Costs of revenue include the cost of reimbursed travel expense, sales commissions, third party consulting services and subscription content and computer hardware, devices and sublicensed software purchased from manufacturers for delivery to clients. It also includes the cost of hardware maintenance and sublicensed software support subcontracted to the manufacturers. Such costs, as a percent of revenues, typically have varied as the mix of revenue (software, hardware, devices, maintenance, support, and services) carrying different margin rates changes from period to period. Costs of revenue does not include the costs of our client service personnel who are responsible for delivering our service offerings. Such costs are included in sales and client service expense.

21


Operating Expenses
Total operating expenses increased 12% to $921 million in the second quarter of 2018, as compared to $820 million in the same period of 2017.
 
Sales and client service expenses as a percent of revenues were 46% in the second quarter of 2018, compared to 44% in the same period of 2017. These expenses increased 13% to $635 million in the second quarter of 2018, from $563 million in the same period of 2017. Sales and client service expenses include salaries and benefits of sales, marketing, support, and services personnel, depreciation and other expenses associated with our managed services business, communications expenses, unreimbursed travel expenses, expense for share-based payments, and trade show and advertising costs. The growth in sales and client service expenses is primarily due to the hiring of services personnel to support growth in services revenue.
Software development expenses as a percent of revenues were 12% in the second quarter of 2018, compared to 11% in the same period of 2017. Expenditures for software development include ongoing development and enhancement of the Cerner Millennium® and HealtheIntent platforms, with a focus on supporting key initiatives to enhance physician experience, revenue cycle and population health solutions. A summary of our total software development expense in the second quarters of 2018 and 2017 is as follows:
 
Three Months Ended
(In thousands)
2018
 
2017
 
 
 
 
Software development costs
$
185,486

 
$
173,282

Capitalized software costs
(68,786
)
 
(71,087
)
Capitalized costs related to share-based payments
(563
)
 
(787
)
Amortization of capitalized software costs
52,141

 
41,427

 
 
 
 
Total software development expense
$
168,278

 
$
142,835

 
General and administrative expenses as a percent of revenues were 7% in the second quarter of both 2018 and 2017. These expenses increased 5% to $95 million in the second quarter of 2018, from $91 million in the same period in 2017. General and administrative expenses include salaries and benefits for corporate, financial and administrative staffs, utilities, communications expenses, professional fees, depreciation and amortization, transaction gains or losses on foreign currency, expense for share-based payments, acquisition costs and related adjustments. The increase in general and administrative expenses is primarily due to an increase in personnel expenses.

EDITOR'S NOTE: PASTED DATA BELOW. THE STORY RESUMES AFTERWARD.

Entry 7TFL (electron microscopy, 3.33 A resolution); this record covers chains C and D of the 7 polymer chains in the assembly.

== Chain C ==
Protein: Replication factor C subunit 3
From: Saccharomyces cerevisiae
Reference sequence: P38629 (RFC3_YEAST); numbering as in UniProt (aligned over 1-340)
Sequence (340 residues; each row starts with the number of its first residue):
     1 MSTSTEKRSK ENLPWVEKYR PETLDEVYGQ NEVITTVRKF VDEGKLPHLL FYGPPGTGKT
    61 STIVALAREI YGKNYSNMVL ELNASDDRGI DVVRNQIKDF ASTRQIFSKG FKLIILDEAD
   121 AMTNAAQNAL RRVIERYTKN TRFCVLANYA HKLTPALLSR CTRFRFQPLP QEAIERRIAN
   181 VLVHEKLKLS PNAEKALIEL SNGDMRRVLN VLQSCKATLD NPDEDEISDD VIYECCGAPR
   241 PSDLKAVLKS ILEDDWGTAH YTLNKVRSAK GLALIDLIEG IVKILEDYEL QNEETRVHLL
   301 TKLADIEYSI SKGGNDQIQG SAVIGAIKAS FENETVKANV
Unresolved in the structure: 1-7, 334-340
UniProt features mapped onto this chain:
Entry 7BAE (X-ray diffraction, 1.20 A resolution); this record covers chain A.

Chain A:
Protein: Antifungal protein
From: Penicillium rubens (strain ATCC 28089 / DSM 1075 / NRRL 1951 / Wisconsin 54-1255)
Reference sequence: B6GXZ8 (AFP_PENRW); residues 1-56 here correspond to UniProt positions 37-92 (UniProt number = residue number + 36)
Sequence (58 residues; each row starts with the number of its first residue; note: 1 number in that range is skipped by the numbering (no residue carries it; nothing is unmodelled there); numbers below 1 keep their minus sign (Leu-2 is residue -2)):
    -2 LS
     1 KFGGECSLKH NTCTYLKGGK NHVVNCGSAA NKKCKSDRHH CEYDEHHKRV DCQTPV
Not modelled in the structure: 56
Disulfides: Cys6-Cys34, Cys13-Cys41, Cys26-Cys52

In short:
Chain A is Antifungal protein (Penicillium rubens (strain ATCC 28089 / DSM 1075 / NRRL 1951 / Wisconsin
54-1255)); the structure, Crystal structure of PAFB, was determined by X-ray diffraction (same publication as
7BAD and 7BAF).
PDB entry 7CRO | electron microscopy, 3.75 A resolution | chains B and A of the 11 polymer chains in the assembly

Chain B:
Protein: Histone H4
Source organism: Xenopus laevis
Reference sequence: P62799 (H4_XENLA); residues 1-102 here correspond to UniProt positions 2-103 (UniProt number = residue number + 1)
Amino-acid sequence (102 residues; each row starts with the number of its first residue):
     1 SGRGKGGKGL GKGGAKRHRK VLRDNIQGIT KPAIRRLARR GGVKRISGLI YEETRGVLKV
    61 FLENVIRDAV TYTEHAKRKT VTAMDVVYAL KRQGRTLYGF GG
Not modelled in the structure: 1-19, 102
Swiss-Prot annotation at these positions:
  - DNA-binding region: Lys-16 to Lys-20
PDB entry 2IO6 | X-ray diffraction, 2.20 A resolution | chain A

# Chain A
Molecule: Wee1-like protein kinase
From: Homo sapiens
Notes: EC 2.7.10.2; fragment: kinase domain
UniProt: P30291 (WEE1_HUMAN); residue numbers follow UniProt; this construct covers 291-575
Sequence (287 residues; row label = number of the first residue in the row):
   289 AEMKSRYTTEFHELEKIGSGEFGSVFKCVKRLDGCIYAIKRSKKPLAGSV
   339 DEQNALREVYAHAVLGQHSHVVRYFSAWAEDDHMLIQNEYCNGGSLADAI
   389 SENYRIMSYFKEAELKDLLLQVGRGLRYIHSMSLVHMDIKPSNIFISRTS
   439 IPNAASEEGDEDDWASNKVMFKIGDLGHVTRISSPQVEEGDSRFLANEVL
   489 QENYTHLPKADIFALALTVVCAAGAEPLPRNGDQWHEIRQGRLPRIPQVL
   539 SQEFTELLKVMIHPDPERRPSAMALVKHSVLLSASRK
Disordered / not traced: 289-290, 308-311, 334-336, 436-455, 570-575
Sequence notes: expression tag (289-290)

Amortization of acquisition-related intangibles as a percent of revenues was 2% in the second quarter of both 2018 and 2017. These expenses remained relatively flat at $22 million in the second quarter of 2018, and $23 million in the same period in 2017. Amortization of acquisition-related intangibles includes the amortization of customer relationships, acquired technology, trade names, and non-compete agreements recorded in connection with our business acquisitions.

Non-Operating Items
 
Other income, net was $7 million in the second quarter of 2018, compared to $3 million in the same period of 2017. The increase is primarily attributable to increased interest income on our cash and investment balances, due to a combination of increased holdings and rising interest rates.

Our effective tax rate was 21.2% for the second quarter of 2018, compared to 28.7% in the same period of 2017. The decrease in the effective tax rate in 2018 is primarily due to a reduction in the U.S. corporate statutory tax rate from 35% to 21%, effective January 1, 2018. Refer to Note (7) of the notes to condensed consolidated financial statements for further discussion regarding our effective tax rate.


22


Operations by Segment
We have two operating segments: Domestic and Global. The Domestic segment includes revenue contributions and expenditures associated with business activity in the United States. The Global segment includes revenue contributions and expenditures linked to business activity in Aruba, Australia, Austria, the Bahamas, Belgium, Bermuda, Brazil, Canada, Cayman Islands, Chile, Denmark, Egypt, England, Finland, France, Germany, India, Ireland, Kuwait, Luxembourg, Malaysia, Mexico, Netherlands, Norway, Portugal, Qatar, Romania, Saudi Arabia, Singapore, Slovakia, Spain, Sweden, Switzerland and the United Arab Emirates. Refer to Note (11) of the notes to condensed consolidated financial statements for further information regarding our reportable segments.

The following table presents a summary of our operating segment information for the second quarters of 2018 and 2017:  
(In thousands)
2018
 
% of Revenue
 
2017